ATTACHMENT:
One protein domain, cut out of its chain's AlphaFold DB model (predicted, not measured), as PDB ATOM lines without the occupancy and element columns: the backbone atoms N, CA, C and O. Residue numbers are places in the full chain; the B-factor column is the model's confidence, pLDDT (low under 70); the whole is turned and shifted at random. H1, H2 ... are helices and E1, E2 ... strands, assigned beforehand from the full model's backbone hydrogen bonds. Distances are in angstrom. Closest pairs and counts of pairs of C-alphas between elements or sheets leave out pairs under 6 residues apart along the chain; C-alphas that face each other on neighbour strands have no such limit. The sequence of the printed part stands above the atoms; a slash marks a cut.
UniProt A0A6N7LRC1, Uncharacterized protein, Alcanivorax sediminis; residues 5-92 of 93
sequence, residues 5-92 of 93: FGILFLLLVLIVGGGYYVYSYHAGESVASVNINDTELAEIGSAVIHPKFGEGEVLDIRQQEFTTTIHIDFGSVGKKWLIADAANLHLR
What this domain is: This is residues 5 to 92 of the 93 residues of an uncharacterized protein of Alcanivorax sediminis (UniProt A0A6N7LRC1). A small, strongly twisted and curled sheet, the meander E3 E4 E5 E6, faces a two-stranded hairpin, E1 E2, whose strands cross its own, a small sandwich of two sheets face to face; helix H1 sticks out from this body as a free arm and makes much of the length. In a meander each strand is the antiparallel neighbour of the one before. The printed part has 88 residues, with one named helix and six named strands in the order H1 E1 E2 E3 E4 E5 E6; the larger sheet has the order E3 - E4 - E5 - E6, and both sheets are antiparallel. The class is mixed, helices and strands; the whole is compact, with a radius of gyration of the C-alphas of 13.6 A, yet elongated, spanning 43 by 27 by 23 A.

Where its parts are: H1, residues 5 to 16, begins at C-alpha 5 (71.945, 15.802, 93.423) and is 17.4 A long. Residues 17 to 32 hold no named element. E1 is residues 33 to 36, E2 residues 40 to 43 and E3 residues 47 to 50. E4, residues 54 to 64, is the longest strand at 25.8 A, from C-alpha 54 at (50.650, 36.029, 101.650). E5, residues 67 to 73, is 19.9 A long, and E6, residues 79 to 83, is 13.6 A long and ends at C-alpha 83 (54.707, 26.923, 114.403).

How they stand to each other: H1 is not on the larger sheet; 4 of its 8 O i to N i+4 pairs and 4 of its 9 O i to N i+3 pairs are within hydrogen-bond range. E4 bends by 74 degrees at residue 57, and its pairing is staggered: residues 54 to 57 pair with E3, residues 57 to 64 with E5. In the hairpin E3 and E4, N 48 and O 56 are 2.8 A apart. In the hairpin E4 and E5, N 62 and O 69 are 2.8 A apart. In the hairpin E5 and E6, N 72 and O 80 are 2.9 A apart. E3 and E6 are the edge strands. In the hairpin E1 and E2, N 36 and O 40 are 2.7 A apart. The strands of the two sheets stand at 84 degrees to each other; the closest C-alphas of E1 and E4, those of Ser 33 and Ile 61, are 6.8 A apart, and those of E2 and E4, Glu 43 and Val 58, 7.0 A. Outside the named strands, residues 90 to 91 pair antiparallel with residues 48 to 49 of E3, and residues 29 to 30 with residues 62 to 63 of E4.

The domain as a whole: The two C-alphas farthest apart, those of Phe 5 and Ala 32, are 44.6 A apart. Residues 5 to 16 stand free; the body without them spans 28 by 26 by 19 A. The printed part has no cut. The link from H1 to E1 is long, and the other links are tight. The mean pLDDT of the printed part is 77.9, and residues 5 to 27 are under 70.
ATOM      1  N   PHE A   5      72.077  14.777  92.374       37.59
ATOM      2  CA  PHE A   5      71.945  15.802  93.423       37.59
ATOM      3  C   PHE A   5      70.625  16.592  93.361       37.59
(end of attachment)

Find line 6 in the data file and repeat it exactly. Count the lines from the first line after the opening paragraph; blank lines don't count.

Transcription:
The domain as a whole: The two C-alphas farthest apart, those of Phe 5 and Ala 32, are 44.6 A apart. Residues 5 to 16 stand free; the body without them spans 28 by 26 by 19 A. The printed part has no cut. The link from H1 to E1 is long, and the other links are tight. The mean pLDDT of the printed part is 77.9, and residues 5 to 27 are under 70.